With more than 300,000 square feet of exhibit space spread across the Morial Convention Center in New Orleans -- a complex that is nearly three quarters of a mile long -- CTIA, in the eyes of many, has eclipsed the comparably-sized Supercomm in terms of influence and importance.
Last year's Supercomm and this year's CTIA had exhibit floors of comparable sizes and, according to published data, CTIA's attendance was in the 35,000 range, around 4,000 more than Supercomm 2004.
The comparison is apt, because a big theme of this year's CTIA was fixed-mobile convergence, and many of the telecom industry's wireline equipment manufacturers were there in force. Indeed, more companies seem to be inching into the business of building out IP networks and coming up with creative ways (and devices) to exhaust the bandwidth available. A wireless show, these days, is as much an IP networking show as it is a consumer gadget fest.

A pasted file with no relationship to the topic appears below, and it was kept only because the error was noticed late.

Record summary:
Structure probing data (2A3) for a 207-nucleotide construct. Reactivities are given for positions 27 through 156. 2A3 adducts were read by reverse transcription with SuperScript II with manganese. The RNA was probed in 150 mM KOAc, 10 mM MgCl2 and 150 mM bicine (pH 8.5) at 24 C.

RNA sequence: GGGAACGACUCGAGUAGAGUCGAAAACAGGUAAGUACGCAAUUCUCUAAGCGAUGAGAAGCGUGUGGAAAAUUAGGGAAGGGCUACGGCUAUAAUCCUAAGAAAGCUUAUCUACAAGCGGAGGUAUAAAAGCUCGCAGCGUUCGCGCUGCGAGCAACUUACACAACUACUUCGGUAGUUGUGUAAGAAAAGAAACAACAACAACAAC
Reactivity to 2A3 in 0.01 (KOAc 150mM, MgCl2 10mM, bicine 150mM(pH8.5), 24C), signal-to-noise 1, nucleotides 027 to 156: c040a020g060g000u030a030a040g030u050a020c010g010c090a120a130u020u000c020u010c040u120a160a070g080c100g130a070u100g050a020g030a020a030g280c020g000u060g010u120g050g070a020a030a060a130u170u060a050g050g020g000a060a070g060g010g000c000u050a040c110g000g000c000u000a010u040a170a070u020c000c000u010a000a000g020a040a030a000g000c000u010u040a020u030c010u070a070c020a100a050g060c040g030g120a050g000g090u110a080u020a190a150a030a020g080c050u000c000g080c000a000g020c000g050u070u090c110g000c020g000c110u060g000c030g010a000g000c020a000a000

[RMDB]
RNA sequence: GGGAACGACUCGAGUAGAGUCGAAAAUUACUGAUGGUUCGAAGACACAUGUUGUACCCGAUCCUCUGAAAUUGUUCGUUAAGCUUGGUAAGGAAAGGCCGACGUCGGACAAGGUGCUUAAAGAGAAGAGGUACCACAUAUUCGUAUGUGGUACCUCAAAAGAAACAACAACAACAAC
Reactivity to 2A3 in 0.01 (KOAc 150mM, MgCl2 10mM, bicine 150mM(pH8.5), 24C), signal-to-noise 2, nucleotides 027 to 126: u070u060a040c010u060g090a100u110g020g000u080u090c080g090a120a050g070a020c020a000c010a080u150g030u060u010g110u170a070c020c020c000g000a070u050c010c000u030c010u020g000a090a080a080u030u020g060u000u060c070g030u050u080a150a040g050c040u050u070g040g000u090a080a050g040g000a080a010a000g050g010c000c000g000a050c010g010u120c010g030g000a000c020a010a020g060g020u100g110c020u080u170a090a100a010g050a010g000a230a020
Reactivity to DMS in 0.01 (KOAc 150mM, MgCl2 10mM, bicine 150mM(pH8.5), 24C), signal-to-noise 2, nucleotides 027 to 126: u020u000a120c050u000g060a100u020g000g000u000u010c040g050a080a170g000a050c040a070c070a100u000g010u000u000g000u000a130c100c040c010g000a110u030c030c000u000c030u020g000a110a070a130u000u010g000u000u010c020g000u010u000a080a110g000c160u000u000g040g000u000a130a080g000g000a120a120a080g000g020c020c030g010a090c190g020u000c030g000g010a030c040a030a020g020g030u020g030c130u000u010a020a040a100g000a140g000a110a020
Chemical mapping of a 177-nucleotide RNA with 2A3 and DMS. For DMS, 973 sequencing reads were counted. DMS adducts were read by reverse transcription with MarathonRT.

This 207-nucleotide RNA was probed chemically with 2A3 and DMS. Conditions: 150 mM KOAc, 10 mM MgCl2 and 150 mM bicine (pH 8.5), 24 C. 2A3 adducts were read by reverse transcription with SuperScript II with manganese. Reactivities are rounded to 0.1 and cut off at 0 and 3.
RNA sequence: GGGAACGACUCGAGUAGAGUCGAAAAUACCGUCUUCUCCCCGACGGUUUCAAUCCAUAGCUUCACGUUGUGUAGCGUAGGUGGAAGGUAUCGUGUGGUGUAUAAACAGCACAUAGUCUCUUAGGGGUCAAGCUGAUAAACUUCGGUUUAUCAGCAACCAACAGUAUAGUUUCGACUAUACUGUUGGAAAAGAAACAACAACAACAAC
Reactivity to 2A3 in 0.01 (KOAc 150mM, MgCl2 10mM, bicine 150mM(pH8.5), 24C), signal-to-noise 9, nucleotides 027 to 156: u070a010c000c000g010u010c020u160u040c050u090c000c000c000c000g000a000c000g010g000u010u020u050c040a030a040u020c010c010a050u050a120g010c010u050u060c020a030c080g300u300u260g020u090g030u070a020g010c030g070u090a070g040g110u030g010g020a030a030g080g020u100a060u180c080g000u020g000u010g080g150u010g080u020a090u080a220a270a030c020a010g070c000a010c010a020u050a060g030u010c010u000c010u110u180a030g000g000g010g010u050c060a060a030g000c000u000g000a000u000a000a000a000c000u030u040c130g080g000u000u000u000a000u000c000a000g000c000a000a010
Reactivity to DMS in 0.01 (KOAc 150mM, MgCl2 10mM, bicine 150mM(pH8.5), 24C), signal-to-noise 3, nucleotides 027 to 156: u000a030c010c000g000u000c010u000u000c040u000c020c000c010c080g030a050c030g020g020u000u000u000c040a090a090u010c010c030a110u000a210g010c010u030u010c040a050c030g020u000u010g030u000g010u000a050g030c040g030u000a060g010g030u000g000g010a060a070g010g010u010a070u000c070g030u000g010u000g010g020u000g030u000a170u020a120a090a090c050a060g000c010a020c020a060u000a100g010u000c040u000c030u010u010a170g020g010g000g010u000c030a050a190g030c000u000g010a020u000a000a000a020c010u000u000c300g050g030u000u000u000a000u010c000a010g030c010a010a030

All you had to do was attend a few keynotes to understand that this wireless show has a keen interest in wireline infrastructure.
But there were plenty of gadgets great and small to ogle as well.
In addition to the gadgetry, there was much to see at the 7,000 square foot CTIA Wireless Home exhibit, which featured Alcatel's transcoder software, a technology that makes any full motion MPEG-2 or MPEG-4 video digestible for any mobile device.
It turns out this could be interesting to the deaf, who could use a camera phone to have a conversation with someone while away from home.
Of course, there was plenty of other show floor shenanigans and outdoor fun to be had in the city of New Orleans.
That's all for our snapshot collection. We'll conclude with this list of our other CTIA show coverage:
- CTIA: A Wireless Whopper!
- Nortel Revs Up CDMA
- Big Vendors Coy on Mergers
- Moto Moves on Mesh
- Huawei Converges on America
- Moto's in a Buying Mood
- CTIA: Wireless Bytes
— Phil Harvey, News Editor, Light Reading